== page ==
Abstract: The Supreme Court Vishakha judgment (1997) initiated a discourse on sexual harassment at workplace in India. It was asserted rights of women to a safe working environment and issued guidelines for employers directing them to provide a safe and gender friendly working atmosphere for women. In house redress mechanism was proposed in form of complaints committee envisaging that it would resolve the issues related to sexual harassment within the organisation. However over the period of sixteen years it was observed that there was severe non compliance by employers to the guidelines. Need for present research therefore came from the poor implementation of the Supreme Court Vishakha guidelines (1997) and secondly from the gaps in the existing literature. Little was known when it came to employer response to reported complaints of sexual harassment, practices and procedures put in place by organisations to resolve complaints, functioning of complaints committees, experiences of women after they complained of sexual harassment and perceptions of the persons functioning as members of complaints committees. Objective of the research was to firstly understand nature of implementation of the Vishakha guidelines across work sectors through practices plus procedures followed by organisations to deal with reported cases of sexual harassment. Secondly the research aimed at gaining insight into the situations faced by women after they reported of complaints of sexual harassment at workplace and to understand the perceptions of about sexual harassment at workplace. The research accordingly aimed at bringing out new and context specific knowledge related to employer response to reported complaints of sexual harassment, issues related to the inquiry procedure as a resolution mechanism and perceptions about sexual harassment at workplace not only from the point of view of the complainants but other significant stakeholders. The study was based on the ontological assumption that the phenomenon of sexual harassment at workplace can be understood from lived experiences of persons. The epistemological assumption is that the knowledge of the phenomenon of sexual harassment could be obtained by delving into the social and legal aspects of sexual harassment of women at workplace. The research required bringing out lived experiences of individuals regarding social and legal aspects of sexual harassment at workplace. I therefore chose to adhere to qualitative approach to research, keeping in mind objectives of the research and to get a both closer and deeper understanding of the phenomenon. Within qualitative approach I found phenomenology as the best suited to gather descriptions of lived experiences of persons who either complained about or dealt with sexual harassment at workplace. Mumbai was chosen as the research setting being home to different kinds of organisations falling in the category of public, government, and private sectors. Purposive sampling was done, as the most important kind of non-probability sampling, to discover few participants based on their profile and objectives of the research. Further snowball sampling was used to expand the sample by asking one informant or participant to recommend others for interviewing. The challenge in locating and accessing participants for research reflected lack of uniformity in participant profiles. Twenty seven individuals employed in Mumbai were interviewed. These consisted of the women who reported sexual harassment to their employers, complaints committee members including chairpersons of the complaints committees, third party members of complaints committees, human resource managers, trade unions members, lawyers. Data collection was done by using single in-depth semi structured interviews. Attempt was made to gain insight into the experiences of persons who reported sexual harassment in terms of employer response to sexual harassment and their experiences of going through the inquiries. Secondly perceptions about sexual harassment of were sought. This helped the me to develop complex textual descriptions of the way both from two points of view i.e. firstly from the point of view of persons who complained of sexual harassment at workplace and secondly from the point of view of persons dealing with it. From the phenomenological point of view I attempted to not just describing, understanding and interpreting experiences of individuals who complained of sexual harassment and those who dealt with it in different capacities as parts but connected them together as a whole to form a holistic picture of entire phenomenon. Common meanings developed from experiences of the participants in the social and legal context of sexual harassment at workplace. These were represented through three key themes namely Employer Response to Reported Complaints of Sexual Harassment, Inquiry as a Process and Perceptions about Sexual Harassment. Number of participants in each category interviewed was based on the principle of saturation i.e. no new themes were emerging from the data analysis.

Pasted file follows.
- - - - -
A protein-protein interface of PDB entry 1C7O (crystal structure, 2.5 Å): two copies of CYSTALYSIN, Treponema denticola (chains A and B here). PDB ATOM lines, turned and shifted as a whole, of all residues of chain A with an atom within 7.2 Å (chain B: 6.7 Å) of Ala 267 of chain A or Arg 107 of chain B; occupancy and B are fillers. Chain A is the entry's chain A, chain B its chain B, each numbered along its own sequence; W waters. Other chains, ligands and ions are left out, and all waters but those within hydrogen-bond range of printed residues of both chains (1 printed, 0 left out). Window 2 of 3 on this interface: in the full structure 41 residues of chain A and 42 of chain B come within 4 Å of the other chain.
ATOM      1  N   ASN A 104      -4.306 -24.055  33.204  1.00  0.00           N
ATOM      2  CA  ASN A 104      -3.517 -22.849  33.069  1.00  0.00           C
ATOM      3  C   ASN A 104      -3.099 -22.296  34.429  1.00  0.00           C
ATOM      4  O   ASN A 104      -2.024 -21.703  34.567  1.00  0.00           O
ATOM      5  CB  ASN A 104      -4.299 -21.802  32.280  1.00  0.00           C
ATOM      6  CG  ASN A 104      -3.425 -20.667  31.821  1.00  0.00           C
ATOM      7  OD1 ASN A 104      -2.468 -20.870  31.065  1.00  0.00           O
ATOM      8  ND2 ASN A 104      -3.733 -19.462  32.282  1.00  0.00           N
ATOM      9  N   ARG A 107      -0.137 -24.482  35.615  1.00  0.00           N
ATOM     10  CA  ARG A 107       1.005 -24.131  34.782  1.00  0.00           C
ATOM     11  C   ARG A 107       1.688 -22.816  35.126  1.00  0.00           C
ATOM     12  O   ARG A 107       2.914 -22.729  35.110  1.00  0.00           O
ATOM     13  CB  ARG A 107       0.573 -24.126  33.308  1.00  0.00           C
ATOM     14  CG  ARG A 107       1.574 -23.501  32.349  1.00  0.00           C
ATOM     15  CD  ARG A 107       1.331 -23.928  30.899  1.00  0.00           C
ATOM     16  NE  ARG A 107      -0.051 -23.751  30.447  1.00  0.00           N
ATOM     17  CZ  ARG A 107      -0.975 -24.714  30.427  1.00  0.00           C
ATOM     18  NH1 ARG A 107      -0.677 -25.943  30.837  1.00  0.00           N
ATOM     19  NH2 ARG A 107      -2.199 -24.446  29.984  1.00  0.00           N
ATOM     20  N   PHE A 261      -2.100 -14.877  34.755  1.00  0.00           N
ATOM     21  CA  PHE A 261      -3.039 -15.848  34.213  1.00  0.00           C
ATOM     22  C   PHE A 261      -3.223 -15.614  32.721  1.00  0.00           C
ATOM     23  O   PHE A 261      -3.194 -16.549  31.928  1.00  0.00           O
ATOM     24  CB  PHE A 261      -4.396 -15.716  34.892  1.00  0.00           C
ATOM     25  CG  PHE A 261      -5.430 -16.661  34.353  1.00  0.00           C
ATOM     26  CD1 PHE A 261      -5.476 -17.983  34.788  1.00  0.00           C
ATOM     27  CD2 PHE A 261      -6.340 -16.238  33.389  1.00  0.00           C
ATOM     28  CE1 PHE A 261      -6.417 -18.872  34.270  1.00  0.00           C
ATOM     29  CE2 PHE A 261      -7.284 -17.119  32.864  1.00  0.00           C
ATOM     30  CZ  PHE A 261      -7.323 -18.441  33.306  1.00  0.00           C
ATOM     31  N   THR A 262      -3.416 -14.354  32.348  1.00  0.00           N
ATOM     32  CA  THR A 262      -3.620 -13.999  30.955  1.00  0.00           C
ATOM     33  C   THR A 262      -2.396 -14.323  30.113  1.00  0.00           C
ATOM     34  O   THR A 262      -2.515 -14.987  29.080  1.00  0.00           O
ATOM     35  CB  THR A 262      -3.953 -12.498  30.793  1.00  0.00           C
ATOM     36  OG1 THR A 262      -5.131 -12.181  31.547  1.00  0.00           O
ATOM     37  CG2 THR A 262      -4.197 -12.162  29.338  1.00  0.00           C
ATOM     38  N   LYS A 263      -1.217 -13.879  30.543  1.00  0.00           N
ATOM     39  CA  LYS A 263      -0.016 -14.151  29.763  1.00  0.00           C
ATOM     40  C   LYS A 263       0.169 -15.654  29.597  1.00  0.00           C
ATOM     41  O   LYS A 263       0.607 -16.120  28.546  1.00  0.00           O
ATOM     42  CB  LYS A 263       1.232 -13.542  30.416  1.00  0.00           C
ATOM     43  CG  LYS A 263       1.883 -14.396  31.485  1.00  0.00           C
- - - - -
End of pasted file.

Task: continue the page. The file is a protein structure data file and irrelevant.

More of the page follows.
URI: http://192.168.194.112/handle/1/7647
Appears in Collections:Ph.D.

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01_title page.pdf144.99 kBAdobe PDFView/Open
02_dedication.pdf216.5 kBAdobe PDFView/Open
03_declaration.pdf81.33 kBAdobe PDFView/Open
04_certificate.pdf82.53 kBAdobe PDFView/Open
05_contents.pdf161.31 kBAdobe PDFView/Open
06_acknowledgement.pdf165.43 kBAdobe PDFView/Open
07_abstract.pdf92.87 kBAdobe PDFView/Open
08_chapter 1.pdf233.35 kBAdobe PDFView/Open
09_chapter 2.pdf240.91 kBAdobe PDFView/Open
10_chapter 3.pdf238.79 kBAdobe PDFView/Open
11_chapter 4.pdf345.66 kBAdobe PDFView/Open
12_chapter 5.pdf222.13 kBAdobe PDFView/Open
13_chapter 6.pdf383.83 kBAdobe PDFView/Open
14_chapter 7.pdf393.97 kBAdobe PDFView/Open
15_chapter 8.pdf424.41 kBAdobe PDFView/Open
16_chapter 9.pdf302.24 kBAdobe PDFView/Open
17_chapter 10.pdf294.11 kBAdobe PDFView/Open
18_chapter 11.pdf243.78 kBAdobe PDFView/Open
19_chapter 12.pdf228.4 kBAdobe PDFView/Open
20_reference .pdf323.5 kBAdobe PDFView/Open